BY LINDSEY HANNAH
Today’s suburbia is the epitome of convenience, especially when it comes to food. Everything comes prepackaged or precooked. There are no such things as “seasons” for fruits and vegetables, and even the cows which once filled the fields between developments have gotten the boot to make way for new Walmarts and gas stations.
It’s about time we follow the lead of high schools like South Plantation and bring agriculture back to the students of Cooper City. Agricultural education, including the raising of animals and growing of plants, might just do them a world of good.
Did you think you were eating chickens, pigs, and cows? Think again. In this world, those don’t exist, only bacon and burgers, fillets and nuggets… We have come up with a thousand ways of disguising the fact that the meat on our plates used to belong to actual living things.
Many, once reacquainted with the ethically questionable conditions in which animals are kept and subsequently slaughtered, have opted for vegetarian or vegan lifestyles. Others have sought out local or ethical brands to ensure that the animals they eat are treated with respect. Some make no lifestyle changes, merely acquiring a greater appreciation for the life that was given to supply their dinner.
No matter the effect it has, there is no doubt that a familiarity with the process of how animal products arrive on our plates, cradle to grave, is essential to live a responsible and conscientious life.
An awareness of what goes into the foods that we eat also discourages wastefulness. In the United States, 30-40% of all food produced is thrown away; that’s 133 billion pounds and $161 billion in 2010 alone, according to USDA.
Not only is this wasting our resources, but crowding our landfills as well. When students have a hand in the time and work it takes to produce even a small amount of food, it makes them consider the food they throw in the garbage, leading them to only buy and cook what they will actually eat.
Agricultural and horticultural work is a form of experiential learning, which enriches the overall enjoyment of school and learning of the student. With the exception of some electives, students often sit in their seats reading and writing for hour-and-a-half blocks, seven hours a day, five days a week. The opportunity to be active and work with their hands would offer students a reprieve from the necessary but taxing work of core classes.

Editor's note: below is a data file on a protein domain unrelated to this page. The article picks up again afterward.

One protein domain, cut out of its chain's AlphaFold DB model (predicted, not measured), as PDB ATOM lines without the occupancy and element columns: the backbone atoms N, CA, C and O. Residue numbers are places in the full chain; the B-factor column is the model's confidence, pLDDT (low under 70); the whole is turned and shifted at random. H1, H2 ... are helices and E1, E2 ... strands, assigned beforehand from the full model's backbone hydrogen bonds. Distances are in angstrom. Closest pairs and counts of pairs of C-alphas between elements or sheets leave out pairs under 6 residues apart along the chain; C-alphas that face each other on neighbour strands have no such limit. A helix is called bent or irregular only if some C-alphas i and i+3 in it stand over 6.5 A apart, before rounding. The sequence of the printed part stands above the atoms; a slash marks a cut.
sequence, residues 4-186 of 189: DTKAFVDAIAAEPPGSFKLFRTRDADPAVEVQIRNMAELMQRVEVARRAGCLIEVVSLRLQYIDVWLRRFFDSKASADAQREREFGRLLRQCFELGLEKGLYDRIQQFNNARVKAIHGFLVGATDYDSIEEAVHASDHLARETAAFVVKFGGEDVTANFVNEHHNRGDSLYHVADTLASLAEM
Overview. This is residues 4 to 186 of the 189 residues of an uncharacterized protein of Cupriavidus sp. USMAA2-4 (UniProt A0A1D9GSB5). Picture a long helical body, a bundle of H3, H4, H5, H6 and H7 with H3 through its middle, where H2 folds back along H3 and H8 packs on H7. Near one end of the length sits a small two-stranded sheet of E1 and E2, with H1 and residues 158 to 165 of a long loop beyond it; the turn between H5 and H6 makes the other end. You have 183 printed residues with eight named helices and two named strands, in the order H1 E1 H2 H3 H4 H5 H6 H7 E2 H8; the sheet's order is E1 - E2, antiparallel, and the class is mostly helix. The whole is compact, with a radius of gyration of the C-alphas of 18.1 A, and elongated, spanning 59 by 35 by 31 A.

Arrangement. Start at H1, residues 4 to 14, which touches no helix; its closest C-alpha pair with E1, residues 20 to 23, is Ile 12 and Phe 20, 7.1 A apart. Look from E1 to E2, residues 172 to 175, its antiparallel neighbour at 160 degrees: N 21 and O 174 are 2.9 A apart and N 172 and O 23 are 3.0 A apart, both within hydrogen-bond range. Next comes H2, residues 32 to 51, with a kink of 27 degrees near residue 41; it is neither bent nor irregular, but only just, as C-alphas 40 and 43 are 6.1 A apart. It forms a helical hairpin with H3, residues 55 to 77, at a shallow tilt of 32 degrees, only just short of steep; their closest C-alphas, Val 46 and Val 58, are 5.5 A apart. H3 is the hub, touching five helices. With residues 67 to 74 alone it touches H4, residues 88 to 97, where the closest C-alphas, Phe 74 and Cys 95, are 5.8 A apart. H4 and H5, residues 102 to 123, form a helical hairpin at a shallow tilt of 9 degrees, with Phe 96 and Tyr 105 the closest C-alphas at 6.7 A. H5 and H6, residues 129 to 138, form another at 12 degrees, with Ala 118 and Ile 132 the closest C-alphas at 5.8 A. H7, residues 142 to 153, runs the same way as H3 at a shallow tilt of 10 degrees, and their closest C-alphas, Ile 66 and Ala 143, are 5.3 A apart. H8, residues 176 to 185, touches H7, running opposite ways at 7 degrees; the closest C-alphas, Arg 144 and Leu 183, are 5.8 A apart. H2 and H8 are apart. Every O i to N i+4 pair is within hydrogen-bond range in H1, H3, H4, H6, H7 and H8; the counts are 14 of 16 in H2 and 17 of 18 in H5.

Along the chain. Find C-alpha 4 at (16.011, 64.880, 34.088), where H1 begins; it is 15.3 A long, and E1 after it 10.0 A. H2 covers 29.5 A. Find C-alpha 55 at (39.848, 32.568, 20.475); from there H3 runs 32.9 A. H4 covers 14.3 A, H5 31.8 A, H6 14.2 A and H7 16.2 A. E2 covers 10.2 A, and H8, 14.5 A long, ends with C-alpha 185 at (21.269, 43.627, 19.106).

“The high focus on collaboration and learning from each other benefits the participant as it increases engagement,” founder and CEO of KNOLSKAPE (a creator of experiential learning technology and simulation programs) Rajiv Jayaraman wrote in his article on the benefits of experiential learning. “On the other hand, since the participant is immediately involved in the problem-solving activity or event, the level of ownership of the outcome is high.”
Hands-on involvement with the production of whole, genetically-unaltered foods might also encourage students to eat more healthfully. In addition, it could create a positive environment in which students can gain an appreciation for nature and the outdoors, leading to more time outside and active as well as a greater consideration for the state of the environment.
Agricultural education would have innumerable benefits, including, but certainly not limited to, greater awareness and conscientiousness of where our food comes from and environmental issues. It would also promote more active and healthy lifestyles in students.
As Japanese farmer and philosopher Masanobu Fukuoka once said, “The ultimate goal of farming is not the growing of crops, but the cultivation and perfection of human beings.”